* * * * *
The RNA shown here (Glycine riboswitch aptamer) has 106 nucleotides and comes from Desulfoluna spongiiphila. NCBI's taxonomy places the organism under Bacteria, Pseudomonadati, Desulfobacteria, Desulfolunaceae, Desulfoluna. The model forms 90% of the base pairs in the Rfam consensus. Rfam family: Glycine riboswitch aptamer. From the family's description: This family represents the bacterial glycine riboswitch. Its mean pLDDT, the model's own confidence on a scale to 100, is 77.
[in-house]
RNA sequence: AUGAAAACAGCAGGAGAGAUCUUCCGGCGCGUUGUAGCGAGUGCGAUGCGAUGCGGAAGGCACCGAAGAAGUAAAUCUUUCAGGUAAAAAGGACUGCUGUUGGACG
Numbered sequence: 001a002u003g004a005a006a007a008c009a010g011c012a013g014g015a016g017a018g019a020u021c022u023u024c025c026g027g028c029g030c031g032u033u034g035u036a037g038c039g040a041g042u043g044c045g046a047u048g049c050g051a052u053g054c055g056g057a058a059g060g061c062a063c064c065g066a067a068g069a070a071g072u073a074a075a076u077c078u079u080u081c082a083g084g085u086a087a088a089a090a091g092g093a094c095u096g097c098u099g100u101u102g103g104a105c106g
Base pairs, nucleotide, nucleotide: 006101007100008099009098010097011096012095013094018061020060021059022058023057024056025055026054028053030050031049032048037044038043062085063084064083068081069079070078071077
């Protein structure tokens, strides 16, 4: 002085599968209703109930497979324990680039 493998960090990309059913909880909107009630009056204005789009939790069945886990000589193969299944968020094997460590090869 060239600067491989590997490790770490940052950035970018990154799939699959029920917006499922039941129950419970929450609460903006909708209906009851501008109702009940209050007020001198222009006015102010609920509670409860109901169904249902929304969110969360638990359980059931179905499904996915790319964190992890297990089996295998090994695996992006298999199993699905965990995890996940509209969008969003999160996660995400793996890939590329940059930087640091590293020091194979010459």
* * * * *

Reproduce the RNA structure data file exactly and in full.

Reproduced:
The RNA shown here (Glycine riboswitch aptamer) has 106 nucleotides and comes from Desulfoluna spongiiphila. NCBI's taxonomy places the organism under Bacteria, Pseudomonadati, Desulfobacteria, Desulfolunaceae, Desulfoluna. The model forms 90% of the base pairs in the Rfam consensus. Rfam family: Glycine riboswitch aptamer. From the family's description: This family represents the bacterial glycine riboswitch. Its mean pLDDT, the model's own confidence on a scale to 100, is 77.
[in-house]
RNA sequence: AUGAAAACAGCAGGAGAGAUCUUCCGGCGCGUUGUAGCGAGUGCGAUGCGAUGCGGAAGGCACCGAAGAAGUAAAUCUUUCAGGUAAAAAGGACUGCUGUUGGACG
Numbered sequence: 001a002u003g004a005a006a007a008c009a010g011c012a013g014g015a016g017a018g019a020u021c022u023u024c025c026g027g028c029g030c031g032u033u034g035u036a037g038c039g040a041g042u043g044c045g046a047u048g049c050g051a052u053g054c055g056g057a058a059g060g061c062a063c064c065g066a067a068g069a070a071g072u073a074a075a076u077c078u079u080u081c082a083g084g085u086a087a088a089a090a091g092g093a094c095u096g097c098u099g100u101u102g103g104a105c106g
Base pairs, nucleotide, nucleotide: 006101007100008099009098010097011096012095013094018061020060021059022058023057024056025055026054028053030050031049032048037044038043062085063084064083068081069079070078071077
């Protein structure tokens, strides 16, 4: 002085599968209703109930497979324990680039 493998960090990309059913909880909107009630009056204005789009939790069945886990000589193969299944968020094997460590090869 060239600067491989590997490790770490940052950035970018990154799939699959029920917006499922039941129950419970929450609460903006909708209906009851501008109702009940209050007020001198222009006015102010609920509670409860109901169904249902929304969110969360638990359980059931179905499904996915790319964190992890297990089996295998090994695996992006298999199993699905965990995890996940509209969008969003999160996660995400793996890939590329940059930087640091590293020091194979010459």